I was really proud of how I responded in Panama, and was in line for a reasonable finish in the top 25-30 before a late double on Sunday. Regardless, I made the cut and got some points next to my name, and then followed it up with another solid made cut in Mexico. That enabled me to play the majority of the remaining schedule.
After Mexico, COVID hit, and that period was great for my game. I moved to Jax Beach and got to start playing with some incredible golfers at TPC Sawgrass. I took a much more disciplined approach to my practice, and extracted as much info as I could from guys like Vijay, Furyk, Horschel and Knox. These guys are awesome. I was lucky to play with them, seeing firsthand that I have every bit as much game as they do, but needing to learn from their experience and acumen.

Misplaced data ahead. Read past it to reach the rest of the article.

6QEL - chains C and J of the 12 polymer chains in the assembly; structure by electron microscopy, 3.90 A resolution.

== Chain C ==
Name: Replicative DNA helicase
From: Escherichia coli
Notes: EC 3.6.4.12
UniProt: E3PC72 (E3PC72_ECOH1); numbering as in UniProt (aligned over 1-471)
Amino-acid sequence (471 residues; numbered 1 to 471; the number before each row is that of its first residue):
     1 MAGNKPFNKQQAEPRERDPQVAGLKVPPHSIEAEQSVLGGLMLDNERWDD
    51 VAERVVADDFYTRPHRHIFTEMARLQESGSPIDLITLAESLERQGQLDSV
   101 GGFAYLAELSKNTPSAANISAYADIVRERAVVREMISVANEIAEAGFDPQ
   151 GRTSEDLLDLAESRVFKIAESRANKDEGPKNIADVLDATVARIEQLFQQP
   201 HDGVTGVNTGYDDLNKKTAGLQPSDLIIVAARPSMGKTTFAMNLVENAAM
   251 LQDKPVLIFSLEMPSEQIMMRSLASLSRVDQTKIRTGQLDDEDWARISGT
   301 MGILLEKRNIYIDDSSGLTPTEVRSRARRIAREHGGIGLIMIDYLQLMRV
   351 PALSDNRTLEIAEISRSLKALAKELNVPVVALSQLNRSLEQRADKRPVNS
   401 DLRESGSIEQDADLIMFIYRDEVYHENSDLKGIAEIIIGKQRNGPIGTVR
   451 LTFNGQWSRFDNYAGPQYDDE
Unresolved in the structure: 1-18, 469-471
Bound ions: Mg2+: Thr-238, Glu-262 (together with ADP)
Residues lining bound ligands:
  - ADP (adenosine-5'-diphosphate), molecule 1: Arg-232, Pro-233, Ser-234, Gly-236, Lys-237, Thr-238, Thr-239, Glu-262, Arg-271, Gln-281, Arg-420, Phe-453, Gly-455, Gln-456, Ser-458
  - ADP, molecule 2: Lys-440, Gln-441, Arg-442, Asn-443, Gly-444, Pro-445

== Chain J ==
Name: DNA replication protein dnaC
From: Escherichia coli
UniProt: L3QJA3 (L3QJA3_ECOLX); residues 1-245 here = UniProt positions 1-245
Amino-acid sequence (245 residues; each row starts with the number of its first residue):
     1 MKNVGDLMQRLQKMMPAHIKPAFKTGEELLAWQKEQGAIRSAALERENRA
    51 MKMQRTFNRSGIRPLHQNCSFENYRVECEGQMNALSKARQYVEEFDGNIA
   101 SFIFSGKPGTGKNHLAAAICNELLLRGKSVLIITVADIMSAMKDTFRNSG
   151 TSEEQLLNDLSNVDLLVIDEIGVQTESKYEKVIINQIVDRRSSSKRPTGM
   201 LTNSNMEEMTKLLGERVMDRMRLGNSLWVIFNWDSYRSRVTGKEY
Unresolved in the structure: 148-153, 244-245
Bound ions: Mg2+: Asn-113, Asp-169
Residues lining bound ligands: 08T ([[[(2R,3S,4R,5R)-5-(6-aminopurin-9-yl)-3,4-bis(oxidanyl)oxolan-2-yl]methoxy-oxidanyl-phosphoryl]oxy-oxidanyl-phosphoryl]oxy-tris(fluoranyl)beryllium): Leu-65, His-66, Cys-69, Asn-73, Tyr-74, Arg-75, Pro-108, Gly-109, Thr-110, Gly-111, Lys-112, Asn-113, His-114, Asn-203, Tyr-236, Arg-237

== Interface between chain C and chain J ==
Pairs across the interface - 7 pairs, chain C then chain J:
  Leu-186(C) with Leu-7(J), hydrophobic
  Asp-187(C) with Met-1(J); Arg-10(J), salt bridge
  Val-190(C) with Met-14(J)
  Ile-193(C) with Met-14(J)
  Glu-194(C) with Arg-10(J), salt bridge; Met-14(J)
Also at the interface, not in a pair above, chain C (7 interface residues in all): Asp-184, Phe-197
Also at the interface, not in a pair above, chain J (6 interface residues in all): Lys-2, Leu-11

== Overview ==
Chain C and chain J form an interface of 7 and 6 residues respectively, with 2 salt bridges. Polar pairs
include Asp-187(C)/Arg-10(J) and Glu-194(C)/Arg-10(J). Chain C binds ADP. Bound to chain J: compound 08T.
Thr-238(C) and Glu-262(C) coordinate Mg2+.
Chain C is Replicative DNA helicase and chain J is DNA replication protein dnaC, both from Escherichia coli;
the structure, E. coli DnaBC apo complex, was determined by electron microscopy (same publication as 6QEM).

Once things got going again and I started getting into events, I missed a bunch of cuts in a row. I squeaked out a cut in Springfield, MO, but when I missed the cut in Omaha the following week, I hit a new low in terms of enjoyment. I was trying to be super serious, check all the boxes with my practice and stay disciplined. That wasn’t the formula for me. I needed to enjoy myself. I booked a flight to San Francisco instead of Oregon. I jumped on a plane without thinking things through, and when I landed, immediately called the pro shop at Pasatiempo Golf Club. I kept thinking about Happy Gilmore.. “go to your happy place.” Pasatiempo is my happy place. I played there twice in college and I love it more and more every time I go. An Alister Mackenzie design, where he lived late in his life, it’s one of those courses where you step up on almost every hole, especially on the back 9, and really appreciate the architecture of the hole.